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Non-western Demonology

Such beliefs are, of course, by no means limited to the West. Islam conceives of the demon Iblis as Allah's prime adversary, aided by a host of malevolent spirits called jinn (the English word "genie" derives from this Arabic word), who are capable of all manner of mischief. Moreover, a great many non-Western cultures also share a belief in demonic figures. In Japan, demonic figures that have the ability to possess human beings and cause them great harm are called oni. There are a great many varieties of oni, not all of whom are really evil; however, most of them are at least mischievous. Among the more dangerous oni are animal spirits, including fox spirits, who are believed to be especially malevolent and are held responsible for a wide variety of personal misfortunes. Moreover, they are extremely difficult to exorcise. Similar folk beliefs can be found throughout East Asia, Southeast Asia, the Indian subcontinent, Africa, the Caribbean, and Oceania, as well as the Americas.

Hindu mythology is replete with demonic figures, the most famous of whom is the evil raksha, or demon, Ravanna, king of Sri Lanka, and abductor of Sita, the devoted wife of the demigod Rama. Indeed, the plot of the ancient Indian epic known as the Ramayana, which spread throughout much of Southeast Asia during the early centuries of the common era, turns on Rama's conflict with Ravanna and Sita's eventual rescue—once again, an account of an epic struggle between good and evil, although Ravanna and Rama are not conceived as siblings.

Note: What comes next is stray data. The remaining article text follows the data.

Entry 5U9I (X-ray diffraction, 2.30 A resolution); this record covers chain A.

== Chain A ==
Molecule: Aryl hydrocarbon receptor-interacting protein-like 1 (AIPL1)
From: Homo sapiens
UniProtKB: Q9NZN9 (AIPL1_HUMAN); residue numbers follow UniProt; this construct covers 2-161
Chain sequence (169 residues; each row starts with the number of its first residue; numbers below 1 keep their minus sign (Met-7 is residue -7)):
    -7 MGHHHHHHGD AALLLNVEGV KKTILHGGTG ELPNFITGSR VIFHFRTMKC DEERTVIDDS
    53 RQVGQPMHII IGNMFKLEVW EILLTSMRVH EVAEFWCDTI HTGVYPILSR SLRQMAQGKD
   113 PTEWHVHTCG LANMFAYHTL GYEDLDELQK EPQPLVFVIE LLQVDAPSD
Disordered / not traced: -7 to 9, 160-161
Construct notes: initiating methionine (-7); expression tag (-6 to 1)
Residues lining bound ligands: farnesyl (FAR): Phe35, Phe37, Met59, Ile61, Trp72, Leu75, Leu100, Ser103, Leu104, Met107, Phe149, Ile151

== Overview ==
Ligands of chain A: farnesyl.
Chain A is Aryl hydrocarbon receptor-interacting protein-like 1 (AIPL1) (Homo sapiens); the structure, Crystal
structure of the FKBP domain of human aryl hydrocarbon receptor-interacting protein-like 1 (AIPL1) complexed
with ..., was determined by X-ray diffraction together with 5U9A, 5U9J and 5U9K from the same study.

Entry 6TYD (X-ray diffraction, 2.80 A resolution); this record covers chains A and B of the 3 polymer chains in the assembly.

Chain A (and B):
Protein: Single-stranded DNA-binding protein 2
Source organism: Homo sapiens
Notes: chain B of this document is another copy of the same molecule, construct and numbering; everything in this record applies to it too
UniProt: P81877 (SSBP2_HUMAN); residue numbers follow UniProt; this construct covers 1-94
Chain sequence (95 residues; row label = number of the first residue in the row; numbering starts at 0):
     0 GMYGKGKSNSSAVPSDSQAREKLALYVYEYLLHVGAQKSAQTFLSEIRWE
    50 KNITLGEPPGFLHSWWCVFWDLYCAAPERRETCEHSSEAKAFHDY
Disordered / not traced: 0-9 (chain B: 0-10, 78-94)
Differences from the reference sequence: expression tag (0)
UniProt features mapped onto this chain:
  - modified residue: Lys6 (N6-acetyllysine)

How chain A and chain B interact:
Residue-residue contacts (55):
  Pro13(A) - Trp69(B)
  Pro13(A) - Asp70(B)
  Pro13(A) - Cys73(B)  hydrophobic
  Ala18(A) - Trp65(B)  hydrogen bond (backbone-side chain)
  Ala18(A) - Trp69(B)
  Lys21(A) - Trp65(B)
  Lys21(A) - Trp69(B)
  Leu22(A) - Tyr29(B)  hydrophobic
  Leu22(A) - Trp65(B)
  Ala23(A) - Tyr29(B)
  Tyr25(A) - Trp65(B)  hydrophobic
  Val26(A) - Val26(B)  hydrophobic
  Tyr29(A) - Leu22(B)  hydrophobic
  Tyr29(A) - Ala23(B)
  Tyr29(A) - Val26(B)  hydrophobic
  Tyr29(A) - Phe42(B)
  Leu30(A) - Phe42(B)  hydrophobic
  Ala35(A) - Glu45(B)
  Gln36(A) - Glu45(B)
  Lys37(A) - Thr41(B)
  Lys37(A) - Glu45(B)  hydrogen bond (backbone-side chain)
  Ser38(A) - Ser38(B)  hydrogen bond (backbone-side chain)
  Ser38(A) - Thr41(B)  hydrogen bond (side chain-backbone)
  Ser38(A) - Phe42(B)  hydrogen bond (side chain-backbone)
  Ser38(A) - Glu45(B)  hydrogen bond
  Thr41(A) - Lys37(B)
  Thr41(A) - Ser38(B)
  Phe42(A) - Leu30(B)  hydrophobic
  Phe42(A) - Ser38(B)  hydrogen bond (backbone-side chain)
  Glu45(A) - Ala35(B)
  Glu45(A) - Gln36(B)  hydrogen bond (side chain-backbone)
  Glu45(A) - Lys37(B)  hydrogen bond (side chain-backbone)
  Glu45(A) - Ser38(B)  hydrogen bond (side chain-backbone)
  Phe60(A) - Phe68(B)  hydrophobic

In the high Andean plateau, or altiplano, of Bolivia, as June Nash reports, the local miners believe that the mountains are haunted by a demon called Huari, whom they refer to as Tio, or "Uncle," and who must be propitiated to avoid cave-ins and other calamities. This reflects another important dimension of demonology: the propitiation of evil forces and beings so as to preclude disaster and misfortune.

A further example of this ambiguous attitude toward evil figures can be found in Afro-Caribbean religions such as Santeria and Voodoo, where the orishas, or deities, are considered both evil and beneficent, depending on the context. Both good and evil manifestations of the gods are found in the pantheon and are regularly the recipients of sacrifices. Although for the most part absent in fully evolved Judeo-Christian demonology, this ambiguous attitude toward evil and the propitiation of what we might consider demons is an integral element of folk religious beliefs in a great many parts of the non-Western world—as well as in classical antiquity, where, for example, the ancient Greek god Pan was both benevolent and capable of creating havoc, whence the English word panic.

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Science EncyclopediaScience & Philosophy: Cyanohydrins to Departments of philosophy:Demonology - Osiris And Seth, Ahura Mazda And Angra Mainyu, Satanism, Non-western Demonology, She-devils And Female Demons